vinc-, vict-, -vince, -vincible, -vincibility +

(Latin: conquer, overcome)

1. In a victorious manner or experiencing triumph.
2. Resulting in victory, or characteristic of victors, victory, or the joy of winning.
1. Having won a victory.
2. Relating to, or characteristic of victory.
3: Evincing moral harmony or a sense of fulfillment.
1. A successful ending of a struggle or contest.
2. Success in a contest against an enemy, opponent, a particular contest, or battle that is won.
3. Success in overcoming a difficult situation or an obstacle.
4. A condition in which someone has triumphed.
Victory: Nike, Victoria
Greek: Nike (goddess)
Latin: Victoria (goddess)
Victress, an ancient Roman epithet variously applied to Venus, Diana, and other goddesses.
1. To conquer: "There are plants that use vince in their botanical terminologies; such as, Vince-toxicum and Vincetoxicum nigrum (Black Swallow-wort, a species in the milkweed family)."
2. Etymology: from vince, Latin, vinco, vincere, "to conquer, to win".

The element toxicum in vincetoxicum comes from Latin, meaning "poison".

—Compiled from information located in
A Source-Book of Biological Names and Terms by Edmund C. Jaeger, D.Sc.;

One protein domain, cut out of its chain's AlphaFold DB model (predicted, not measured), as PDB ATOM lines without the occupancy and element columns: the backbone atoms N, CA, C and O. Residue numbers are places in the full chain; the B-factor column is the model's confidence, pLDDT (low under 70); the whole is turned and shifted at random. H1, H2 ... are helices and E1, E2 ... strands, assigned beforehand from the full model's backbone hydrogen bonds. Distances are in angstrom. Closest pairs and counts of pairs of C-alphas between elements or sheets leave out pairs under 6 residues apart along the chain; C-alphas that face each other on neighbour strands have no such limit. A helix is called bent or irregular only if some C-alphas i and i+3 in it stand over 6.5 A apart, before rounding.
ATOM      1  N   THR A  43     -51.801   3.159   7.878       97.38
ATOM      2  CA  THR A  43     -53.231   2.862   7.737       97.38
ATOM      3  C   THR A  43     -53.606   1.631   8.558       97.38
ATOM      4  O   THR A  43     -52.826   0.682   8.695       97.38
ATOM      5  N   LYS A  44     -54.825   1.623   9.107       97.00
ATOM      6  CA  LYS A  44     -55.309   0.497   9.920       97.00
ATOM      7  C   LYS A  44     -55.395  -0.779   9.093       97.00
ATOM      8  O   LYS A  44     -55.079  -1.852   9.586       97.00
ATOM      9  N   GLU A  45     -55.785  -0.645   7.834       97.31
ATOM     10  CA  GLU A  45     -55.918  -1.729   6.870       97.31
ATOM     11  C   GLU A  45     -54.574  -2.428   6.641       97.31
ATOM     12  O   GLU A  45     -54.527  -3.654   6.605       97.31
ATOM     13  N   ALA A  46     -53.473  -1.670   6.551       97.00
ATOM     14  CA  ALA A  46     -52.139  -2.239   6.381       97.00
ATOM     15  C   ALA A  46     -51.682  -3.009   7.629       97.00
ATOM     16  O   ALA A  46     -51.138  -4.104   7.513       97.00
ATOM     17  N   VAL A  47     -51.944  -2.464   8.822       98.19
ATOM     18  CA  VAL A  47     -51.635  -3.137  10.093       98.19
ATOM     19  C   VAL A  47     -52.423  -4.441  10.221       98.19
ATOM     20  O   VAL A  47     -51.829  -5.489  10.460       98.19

Third Edition; Charles C. Thomas, Publisher; Springfield, Illinois; 1966; pages 281 & 305.

Vincetoxicum or Black Swallow-wort
The part of the picture that is showing the yellow seed pods
is an example of the Vincetoxicum nigrum or Black Swallow-wort.
The white flowers are not related to this Vincetoxicum nigrum plant.

—Photo is used with the permission of Justyn Wolf
A male given (first) name from a Latin word meaning “conquering”.
Capable of being overcome, conquered, or defeated.
Vincit omnia veritas.
Truth conquers everything.

Motto of Compton Community College, Compton, California, USA; and it is also translated as "Truth conquers all things".

There is also a shorter version: Vincit veritas, "Truth wins out."

Vincit qui patitur.
He conquers who endures.

Motto of Berea College, Berea, Kentucky, USA.

Vincit qui se vincit.
He wins control who controls himself. -Seneca
Virtus vincit invidiam.
Virtue overcomes envy.
Vulneratus non victus. (Latin proverb)
Translation: "Wounded but not conquered."

Another version is, "Bloodied but unbowed."